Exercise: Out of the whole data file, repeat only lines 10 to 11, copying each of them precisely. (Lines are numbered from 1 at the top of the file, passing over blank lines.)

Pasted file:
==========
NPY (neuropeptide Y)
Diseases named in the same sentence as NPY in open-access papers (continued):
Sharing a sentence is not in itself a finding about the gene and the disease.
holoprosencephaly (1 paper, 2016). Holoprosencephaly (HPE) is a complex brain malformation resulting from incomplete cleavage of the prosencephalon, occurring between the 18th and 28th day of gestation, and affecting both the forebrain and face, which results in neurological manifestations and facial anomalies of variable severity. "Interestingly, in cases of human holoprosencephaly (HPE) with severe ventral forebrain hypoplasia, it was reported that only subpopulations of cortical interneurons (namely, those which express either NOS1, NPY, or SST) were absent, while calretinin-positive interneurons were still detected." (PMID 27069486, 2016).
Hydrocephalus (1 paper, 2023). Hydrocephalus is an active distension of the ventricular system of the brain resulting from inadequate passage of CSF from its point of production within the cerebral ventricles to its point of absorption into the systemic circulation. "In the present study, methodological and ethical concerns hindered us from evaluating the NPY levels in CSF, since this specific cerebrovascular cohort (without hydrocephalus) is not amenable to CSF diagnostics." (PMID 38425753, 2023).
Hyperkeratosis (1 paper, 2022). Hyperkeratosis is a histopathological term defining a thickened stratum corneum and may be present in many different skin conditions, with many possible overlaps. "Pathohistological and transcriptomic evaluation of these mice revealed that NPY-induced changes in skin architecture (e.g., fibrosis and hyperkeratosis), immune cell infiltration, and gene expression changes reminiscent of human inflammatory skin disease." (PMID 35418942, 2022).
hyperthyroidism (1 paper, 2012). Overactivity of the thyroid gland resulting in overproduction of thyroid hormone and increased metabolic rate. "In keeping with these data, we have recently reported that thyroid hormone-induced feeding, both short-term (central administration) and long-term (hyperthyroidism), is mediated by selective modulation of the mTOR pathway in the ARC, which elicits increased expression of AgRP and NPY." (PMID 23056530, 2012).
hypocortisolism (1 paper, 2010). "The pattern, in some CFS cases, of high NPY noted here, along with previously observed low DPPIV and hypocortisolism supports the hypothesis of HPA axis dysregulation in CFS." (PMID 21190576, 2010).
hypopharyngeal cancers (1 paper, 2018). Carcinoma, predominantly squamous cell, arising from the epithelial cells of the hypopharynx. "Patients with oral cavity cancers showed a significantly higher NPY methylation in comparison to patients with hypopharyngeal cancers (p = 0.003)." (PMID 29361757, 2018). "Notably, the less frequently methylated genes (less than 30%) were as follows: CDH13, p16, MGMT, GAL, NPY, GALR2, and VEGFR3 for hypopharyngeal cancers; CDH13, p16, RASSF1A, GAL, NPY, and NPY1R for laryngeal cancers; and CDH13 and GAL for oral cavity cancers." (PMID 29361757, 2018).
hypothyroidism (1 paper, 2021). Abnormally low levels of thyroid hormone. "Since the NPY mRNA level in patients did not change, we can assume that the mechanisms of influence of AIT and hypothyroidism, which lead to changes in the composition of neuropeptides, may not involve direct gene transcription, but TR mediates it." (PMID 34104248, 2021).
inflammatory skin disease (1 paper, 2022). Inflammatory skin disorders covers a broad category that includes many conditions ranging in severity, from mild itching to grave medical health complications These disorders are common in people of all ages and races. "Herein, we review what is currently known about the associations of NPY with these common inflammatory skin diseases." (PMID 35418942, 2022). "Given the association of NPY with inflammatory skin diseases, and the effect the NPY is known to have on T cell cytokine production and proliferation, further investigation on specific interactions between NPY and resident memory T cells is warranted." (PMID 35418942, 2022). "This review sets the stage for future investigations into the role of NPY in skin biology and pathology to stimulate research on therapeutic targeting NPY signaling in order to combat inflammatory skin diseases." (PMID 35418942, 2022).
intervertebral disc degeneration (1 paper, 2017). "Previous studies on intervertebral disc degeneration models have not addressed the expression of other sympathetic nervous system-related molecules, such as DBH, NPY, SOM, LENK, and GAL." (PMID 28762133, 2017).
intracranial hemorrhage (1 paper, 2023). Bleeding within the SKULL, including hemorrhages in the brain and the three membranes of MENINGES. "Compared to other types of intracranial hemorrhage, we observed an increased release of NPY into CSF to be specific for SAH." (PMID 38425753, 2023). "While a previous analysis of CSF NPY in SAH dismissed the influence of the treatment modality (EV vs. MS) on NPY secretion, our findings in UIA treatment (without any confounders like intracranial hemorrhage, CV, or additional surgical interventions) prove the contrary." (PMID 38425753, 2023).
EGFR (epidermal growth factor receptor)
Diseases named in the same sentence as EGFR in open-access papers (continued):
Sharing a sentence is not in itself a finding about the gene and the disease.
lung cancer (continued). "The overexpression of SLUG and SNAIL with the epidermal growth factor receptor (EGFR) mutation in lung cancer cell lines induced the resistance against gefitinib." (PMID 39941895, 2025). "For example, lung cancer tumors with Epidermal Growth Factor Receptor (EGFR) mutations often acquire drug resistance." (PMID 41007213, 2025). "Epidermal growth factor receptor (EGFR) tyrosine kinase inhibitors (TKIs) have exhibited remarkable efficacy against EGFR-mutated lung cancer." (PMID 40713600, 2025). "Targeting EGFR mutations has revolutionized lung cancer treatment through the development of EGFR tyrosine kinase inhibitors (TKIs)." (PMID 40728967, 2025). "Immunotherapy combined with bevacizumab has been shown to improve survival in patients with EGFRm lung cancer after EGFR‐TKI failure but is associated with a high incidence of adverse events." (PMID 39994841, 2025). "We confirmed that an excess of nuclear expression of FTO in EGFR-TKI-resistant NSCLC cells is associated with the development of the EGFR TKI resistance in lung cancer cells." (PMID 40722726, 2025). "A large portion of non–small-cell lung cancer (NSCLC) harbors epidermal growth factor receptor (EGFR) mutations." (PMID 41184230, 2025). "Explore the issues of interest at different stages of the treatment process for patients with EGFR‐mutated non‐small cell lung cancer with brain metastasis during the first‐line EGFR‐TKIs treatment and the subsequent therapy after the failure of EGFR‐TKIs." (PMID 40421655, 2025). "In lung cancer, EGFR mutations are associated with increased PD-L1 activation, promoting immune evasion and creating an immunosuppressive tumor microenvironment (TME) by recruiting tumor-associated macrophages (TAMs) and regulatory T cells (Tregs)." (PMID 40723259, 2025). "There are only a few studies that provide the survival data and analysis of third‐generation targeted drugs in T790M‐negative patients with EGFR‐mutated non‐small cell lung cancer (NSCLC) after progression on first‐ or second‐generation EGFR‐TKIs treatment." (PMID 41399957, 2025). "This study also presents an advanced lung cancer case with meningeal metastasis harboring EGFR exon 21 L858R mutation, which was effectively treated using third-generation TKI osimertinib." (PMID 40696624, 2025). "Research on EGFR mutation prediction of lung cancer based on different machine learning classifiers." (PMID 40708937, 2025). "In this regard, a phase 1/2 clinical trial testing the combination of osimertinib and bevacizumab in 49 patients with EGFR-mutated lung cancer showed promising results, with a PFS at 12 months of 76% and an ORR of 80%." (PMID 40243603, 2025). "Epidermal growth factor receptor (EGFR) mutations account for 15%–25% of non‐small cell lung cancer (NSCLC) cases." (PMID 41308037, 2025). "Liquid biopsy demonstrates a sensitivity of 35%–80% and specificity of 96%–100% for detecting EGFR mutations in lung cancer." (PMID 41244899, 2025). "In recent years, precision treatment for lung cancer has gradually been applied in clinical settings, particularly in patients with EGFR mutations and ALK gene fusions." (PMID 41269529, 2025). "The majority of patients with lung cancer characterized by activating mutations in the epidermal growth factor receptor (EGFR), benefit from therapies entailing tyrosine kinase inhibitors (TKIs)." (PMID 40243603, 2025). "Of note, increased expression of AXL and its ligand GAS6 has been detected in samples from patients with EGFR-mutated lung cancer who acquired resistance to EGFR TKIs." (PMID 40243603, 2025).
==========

hypothyroidism (1 paper, 2021). Abnormally low levels of thyroid hormone. "Since the NPY mRNA level in patients did not change, we can assume that the mechanisms of influence of AIT and hypothyroidism, which lead to changes in the composition of neuropeptides, may not involve direct gene transcription, but TR mediates it." (PMID 34104248, 2021).
inflammatory skin disease (1 paper, 2022). Inflammatory skin disorders covers a broad category that includes many conditions ranging in severity, from mild itching to grave medical health complications These disorders are common in people of all ages and races. "Herein, we review what is currently known about the associations of NPY with these common inflammatory skin diseases." (PMID 35418942, 2022). "Given the association of NPY with inflammatory skin diseases, and the effect the NPY is known to have on T cell cytokine production and proliferation, further investigation on specific interactions between NPY and resident memory T cells is warranted." (PMID 35418942, 2022). "This review sets the stage for future investigations into the role of NPY in skin biology and pathology to stimulate research on therapeutic targeting NPY signaling in order to combat inflammatory skin diseases." (PMID 35418942, 2022).